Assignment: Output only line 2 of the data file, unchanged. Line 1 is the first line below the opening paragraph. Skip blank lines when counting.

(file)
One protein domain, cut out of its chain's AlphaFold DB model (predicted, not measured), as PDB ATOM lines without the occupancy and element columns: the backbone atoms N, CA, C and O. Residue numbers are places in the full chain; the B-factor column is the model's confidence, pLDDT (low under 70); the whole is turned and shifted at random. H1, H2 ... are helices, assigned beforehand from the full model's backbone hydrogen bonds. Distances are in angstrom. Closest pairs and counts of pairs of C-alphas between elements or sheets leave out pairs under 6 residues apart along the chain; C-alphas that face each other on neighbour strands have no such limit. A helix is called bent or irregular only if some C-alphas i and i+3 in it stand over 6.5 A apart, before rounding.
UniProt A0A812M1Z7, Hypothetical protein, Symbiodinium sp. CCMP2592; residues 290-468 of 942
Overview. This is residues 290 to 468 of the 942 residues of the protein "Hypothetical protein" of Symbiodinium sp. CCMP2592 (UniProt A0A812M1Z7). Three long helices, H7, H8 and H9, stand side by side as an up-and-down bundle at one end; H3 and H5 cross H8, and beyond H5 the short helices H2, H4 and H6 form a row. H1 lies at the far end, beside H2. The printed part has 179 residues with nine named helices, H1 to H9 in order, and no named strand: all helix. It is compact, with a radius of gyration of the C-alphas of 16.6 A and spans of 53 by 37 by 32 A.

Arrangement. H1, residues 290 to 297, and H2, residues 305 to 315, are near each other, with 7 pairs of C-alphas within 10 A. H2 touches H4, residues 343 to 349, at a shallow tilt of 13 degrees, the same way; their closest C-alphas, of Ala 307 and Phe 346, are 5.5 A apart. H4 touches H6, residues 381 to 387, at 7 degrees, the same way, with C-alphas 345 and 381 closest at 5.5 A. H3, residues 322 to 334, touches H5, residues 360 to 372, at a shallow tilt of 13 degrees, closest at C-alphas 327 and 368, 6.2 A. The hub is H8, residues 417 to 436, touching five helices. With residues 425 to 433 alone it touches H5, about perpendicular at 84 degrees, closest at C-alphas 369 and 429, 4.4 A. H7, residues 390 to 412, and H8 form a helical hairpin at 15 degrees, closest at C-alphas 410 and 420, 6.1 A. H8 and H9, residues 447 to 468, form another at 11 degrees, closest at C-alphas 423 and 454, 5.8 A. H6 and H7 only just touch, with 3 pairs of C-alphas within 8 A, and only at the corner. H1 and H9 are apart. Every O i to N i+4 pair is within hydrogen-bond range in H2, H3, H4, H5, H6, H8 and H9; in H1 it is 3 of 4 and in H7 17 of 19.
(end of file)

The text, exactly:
Overview. This is residues 290 to 468 of the 942 residues of the protein "Hypothetical protein" of Symbiodinium sp. CCMP2592 (UniProt A0A812M1Z7). Three long helices, H7, H8 and H9, stand side by side as an up-and-down bundle at one end; H3 and H5 cross H8, and beyond H5 the short helices H2, H4 and H6 form a row. H1 lies at the far end, beside H2. The printed part has 179 residues with nine named helices, H1 to H9 in order, and no named strand: all helix. It is compact, with a radius of gyration of the C-alphas of 16.6 A and spans of 53 by 37 by 32 A.